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Fair board focuses on improvements


The dilapidated condition of a number of buildings at the Hill County Fairgrounds has fair board members searching for ways to finance their repair.

Some buildings need new paint, others new roofing, and a select few need to be torn down entirely and rebuilt, fair manager Tim Solomon said. In an effort to devote more of the Great Northern Fair Board's budget to the maintenance of the buildings, the board is discussing ways to generate additional revenue during the fair and cut spending for some events.

"As fair manager, I'm looking for ways to improve the fairgrounds," Solomon said. "I'm looking for ways to generate revenue for the improvements."

The fair typically breaks even each year, Solomon said. The carnival and food booths usually generate good income, but are offset by the costs of the rodeo, demolition derby, night shows, and other acts, all of which cost more money than they bring in. The result is that there is little cash left over to pay for building maintenance, he said.

Among the neediest buildings at the fairgrounds is the arena, fair board members said during a meeting this week.

The structure is made of both wood and metal. The high humidity inside the arena during events has damaged the interior, Solomon said.

"It's worthless to keep throwing money at it," he said during the meeting. "You don't want to take a welder down there because he wouldn't know when to quit. At some point you have to start over."

Fair board member Julie Strauser agreed. "The arena is literally falling down around itself," she said. "If a horse ran into it, it would fall over."

Earlier this year, the county tore down the former grandstand at the fairgrounds. An engineer's assessment found the structure to be failing. The grandstand was replaced with bleachers, which seat 700 fewer people.

"As for a permanent solution - I look at these as a temporary thing until we can get something a little better," Solomon said.

The age of the buildings at the fairgrounds has made them obsolete, he added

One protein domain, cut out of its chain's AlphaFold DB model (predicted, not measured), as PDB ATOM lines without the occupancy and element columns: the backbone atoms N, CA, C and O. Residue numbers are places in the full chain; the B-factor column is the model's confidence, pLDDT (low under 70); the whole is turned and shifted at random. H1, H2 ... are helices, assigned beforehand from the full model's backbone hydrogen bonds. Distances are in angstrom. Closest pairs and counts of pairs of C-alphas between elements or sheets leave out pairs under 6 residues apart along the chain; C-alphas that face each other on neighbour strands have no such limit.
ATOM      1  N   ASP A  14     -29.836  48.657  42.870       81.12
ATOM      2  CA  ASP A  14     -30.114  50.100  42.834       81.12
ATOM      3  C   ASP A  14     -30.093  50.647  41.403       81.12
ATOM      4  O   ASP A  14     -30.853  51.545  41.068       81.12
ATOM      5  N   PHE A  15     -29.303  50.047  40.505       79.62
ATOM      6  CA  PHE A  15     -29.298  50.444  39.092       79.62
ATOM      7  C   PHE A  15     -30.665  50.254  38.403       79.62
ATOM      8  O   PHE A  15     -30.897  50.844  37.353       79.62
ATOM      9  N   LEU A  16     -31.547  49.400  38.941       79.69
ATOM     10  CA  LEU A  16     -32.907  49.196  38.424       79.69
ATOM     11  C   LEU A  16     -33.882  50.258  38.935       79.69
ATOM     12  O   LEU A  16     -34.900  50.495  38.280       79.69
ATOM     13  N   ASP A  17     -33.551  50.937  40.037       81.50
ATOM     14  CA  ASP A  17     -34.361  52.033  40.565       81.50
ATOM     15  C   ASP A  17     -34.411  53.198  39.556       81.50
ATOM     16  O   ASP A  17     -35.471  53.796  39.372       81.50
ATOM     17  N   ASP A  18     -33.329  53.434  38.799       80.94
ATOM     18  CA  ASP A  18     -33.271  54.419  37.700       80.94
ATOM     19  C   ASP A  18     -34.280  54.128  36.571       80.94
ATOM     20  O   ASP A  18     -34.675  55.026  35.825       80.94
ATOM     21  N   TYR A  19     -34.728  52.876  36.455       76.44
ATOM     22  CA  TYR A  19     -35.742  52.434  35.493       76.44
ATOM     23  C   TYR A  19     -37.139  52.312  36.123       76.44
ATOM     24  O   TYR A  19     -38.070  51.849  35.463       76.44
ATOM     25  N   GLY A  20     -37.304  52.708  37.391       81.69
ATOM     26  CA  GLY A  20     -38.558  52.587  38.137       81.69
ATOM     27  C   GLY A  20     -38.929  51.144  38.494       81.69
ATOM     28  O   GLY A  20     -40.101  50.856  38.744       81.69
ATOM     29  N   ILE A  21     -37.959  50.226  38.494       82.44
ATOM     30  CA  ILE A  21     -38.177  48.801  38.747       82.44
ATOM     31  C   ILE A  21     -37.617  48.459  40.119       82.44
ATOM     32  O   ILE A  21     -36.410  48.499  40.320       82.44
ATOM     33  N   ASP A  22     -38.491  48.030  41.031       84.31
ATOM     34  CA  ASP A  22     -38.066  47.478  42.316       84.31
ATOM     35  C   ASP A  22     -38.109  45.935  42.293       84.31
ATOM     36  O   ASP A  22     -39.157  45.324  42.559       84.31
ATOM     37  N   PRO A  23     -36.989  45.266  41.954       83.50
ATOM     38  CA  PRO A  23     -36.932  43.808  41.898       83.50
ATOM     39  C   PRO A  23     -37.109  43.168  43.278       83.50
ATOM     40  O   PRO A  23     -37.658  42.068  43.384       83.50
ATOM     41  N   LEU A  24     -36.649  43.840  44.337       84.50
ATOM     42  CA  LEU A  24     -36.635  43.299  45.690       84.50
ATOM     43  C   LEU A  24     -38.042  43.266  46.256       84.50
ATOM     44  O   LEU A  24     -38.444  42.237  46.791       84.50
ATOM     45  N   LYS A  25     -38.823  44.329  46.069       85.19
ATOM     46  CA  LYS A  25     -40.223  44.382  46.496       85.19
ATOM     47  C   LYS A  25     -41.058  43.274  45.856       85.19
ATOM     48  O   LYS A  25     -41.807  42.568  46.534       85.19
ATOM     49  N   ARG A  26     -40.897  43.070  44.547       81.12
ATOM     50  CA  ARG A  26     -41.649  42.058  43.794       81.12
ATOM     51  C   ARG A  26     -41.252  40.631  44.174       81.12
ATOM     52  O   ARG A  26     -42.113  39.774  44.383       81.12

"All the buildings are very old and all are in dire need of repair," he said. "Most of the buildings at the fairgrounds are older than the people that come to see the fair."

During the fair board meeting, members outlined some options for increasing revenues and slashing expenses. Among the ideas discussed were switching from a Pro Rodeo Circuit Association rodeo to a National Rodeo Association event, changing acts for the fair's night shows, and selling exclusive rights to a beverage distributor.

The suggestion that the fair should switch from a professional PRCA rodeo to an amateur NRA event was hotly contested by Strauser.

"You're taking a step back if you go NRA," she said. "You don't have the quality of the stock, the quality of the contestants, or the quality of the show."

An NRA show will cost the fair board less for stock, and may draw larger crowds, countered fair board member Jacob Lorang.

"I've talked to a number of people in Havre who belong to NRA," he said. "If you have them for contestants, you might get a larger audience. You're going to get friends and relatives to come watch."

For the last five years, the fair has hired award-winning stock contractor Ike Sankey for the rodeo. Fair board members agreed that Sankey has done an excellent job at the Great Northern Fair, but his fee of $23,000 may exceed the board's budget.

Solomon said an NRA stock contractor could be hired for about $12,000.

Strauser pointed out that the fee would not include timers, judges, entertainment, announcers, and other personnel needed for a rodeo. All of those are included in Sankey's fee, she said.

"In the end, it might be a couple thousand dollars difference," she said. "And for me, that's a small price to pay for the quality of the show you get with PRCA."

The board agreed to get bids from both PRCA and NRA contractors before making a decision.

The board also discussed resurrecting the fair's talent show. The show was replaced several years ago by hired acts, which are a strain on the fair board's budget. Because the night shows are free, the acts do not generate any income.

The board also discussed awarding exclusive beverage rights to one distributor as a way to generate additional revenue. Now, both Coke and Pepsi pay for advertising and to have their products sold at the fair. Fair board members said they believe it may be more profitable to accept bids for exclusive beverage rights because of how successful the distributors are at the fair.


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